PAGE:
These worksheets will explore all the different ways that use energy to power things or how we store it in the form of batteries. We examine the anatomy of batteries and light bulbs. We explore how simple circuits operate and how switches can help you harness their design. We eventually expand on to calculating the awesome power of these things. We help students learn how to calculate the current, voltage, and resistance a system exerts. We finish off by exploring more complex uses of this energy in the form of electric motors, transformers, and generators. These are the types of worksheets that you would most likely find in Physical Science classes. We focus on the movement of electric current and the use of batteries and cells.
Dry cell batteries are the source of electrical power used in many small devices like flashlights, toys, and radios.
Circuits can become quite complicated and a variety of symbols are used to indicate parts of the circuit.
There are two basic kinds of electrical circuits, parallel and series. A circuit can be considered open or closed depending on whether current can pass through the circuit.
For each lever indicate whether it is a first, second or third class lever and label the following parts: force, fulcrum, and load.
The equation for Ohm's law can be rearranged as shown in the box to calculate voltage.
The equation for Ohm's law can be rearranged as shown in the box to calculate resistance.
Power describes how voltage and current combine to produce an amount of work done per unit of time and is calculated via the formula in the box.
The abbreviation for kilowatt hour is kWh and is what the power company charges customers for.
. In the space below, draw a diagram of a parallel circuit which has a battery, 1 switch, and 3 light bulbs.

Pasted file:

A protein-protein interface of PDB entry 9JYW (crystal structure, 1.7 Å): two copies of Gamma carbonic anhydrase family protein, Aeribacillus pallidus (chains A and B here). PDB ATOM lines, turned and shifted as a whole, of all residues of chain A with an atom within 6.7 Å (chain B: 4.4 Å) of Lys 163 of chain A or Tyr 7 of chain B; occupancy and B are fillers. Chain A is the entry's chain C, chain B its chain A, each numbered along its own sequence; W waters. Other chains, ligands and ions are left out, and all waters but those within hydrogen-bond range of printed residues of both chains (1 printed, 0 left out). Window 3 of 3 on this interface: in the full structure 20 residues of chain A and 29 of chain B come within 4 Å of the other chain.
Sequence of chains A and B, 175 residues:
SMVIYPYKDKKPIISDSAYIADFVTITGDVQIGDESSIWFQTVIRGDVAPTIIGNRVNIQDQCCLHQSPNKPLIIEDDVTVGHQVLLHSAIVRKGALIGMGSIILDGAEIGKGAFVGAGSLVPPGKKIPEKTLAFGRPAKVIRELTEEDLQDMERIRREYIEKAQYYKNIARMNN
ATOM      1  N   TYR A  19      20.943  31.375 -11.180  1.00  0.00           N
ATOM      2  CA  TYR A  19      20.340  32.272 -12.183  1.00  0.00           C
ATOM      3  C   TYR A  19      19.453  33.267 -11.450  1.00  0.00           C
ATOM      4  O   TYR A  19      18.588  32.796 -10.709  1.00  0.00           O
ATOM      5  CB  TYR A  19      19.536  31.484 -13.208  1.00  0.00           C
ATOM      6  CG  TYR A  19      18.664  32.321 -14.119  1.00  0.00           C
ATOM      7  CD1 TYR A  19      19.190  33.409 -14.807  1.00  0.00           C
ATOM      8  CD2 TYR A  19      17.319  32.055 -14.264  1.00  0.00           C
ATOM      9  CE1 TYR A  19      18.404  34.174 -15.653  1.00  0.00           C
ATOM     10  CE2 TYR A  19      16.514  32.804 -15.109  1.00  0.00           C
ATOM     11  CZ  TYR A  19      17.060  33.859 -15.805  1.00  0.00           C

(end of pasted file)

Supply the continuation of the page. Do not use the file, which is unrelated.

Diagram an electric motor by using the list of parts beneath the diagram. In the list, describe the function or purpose of each part.
Provide labels on the diagrams of a direct current and an alternating current generator below using the list of parts beneath the diagrams.
How Does Electricity Work?
Almost every working machine around us runs on electricity. This includes cell phones, laptops, and even the routers that give us internet connectivity. But how does it work?
The flow of negatively charged particles makes electricity work. A switch controls this flow of electrons by creating an open or closed circuit. When the circuit is closed, the negative charges flow freely, allowing electricity to power your devices.
The awesome nature of electricity is overwhelming. A single blast of lighting could easily provide enough power to power one hundred light bulbs for over a day. It is a type of energy it usually resides in two forms. Static is formed when electricity gathers in one location. Moving electricity is referred to as current. The innovation of battery technologies has really taken the forefront of the new designs and use of electricity as we move for a greener tomorrow. This section touches on electromagnetism which is usually a larger part of a physics curriculum. As technology continues to explode and we continue to invent new methods for using electricity our need for power grows. If we compare the amount of electricity consumed in the United States in 1950 compared to today, the nation consumes sixteen times more today. This demand will only continue to grow as our population increases.
We’ll get into the bits and details of this phenomenon in the following sections.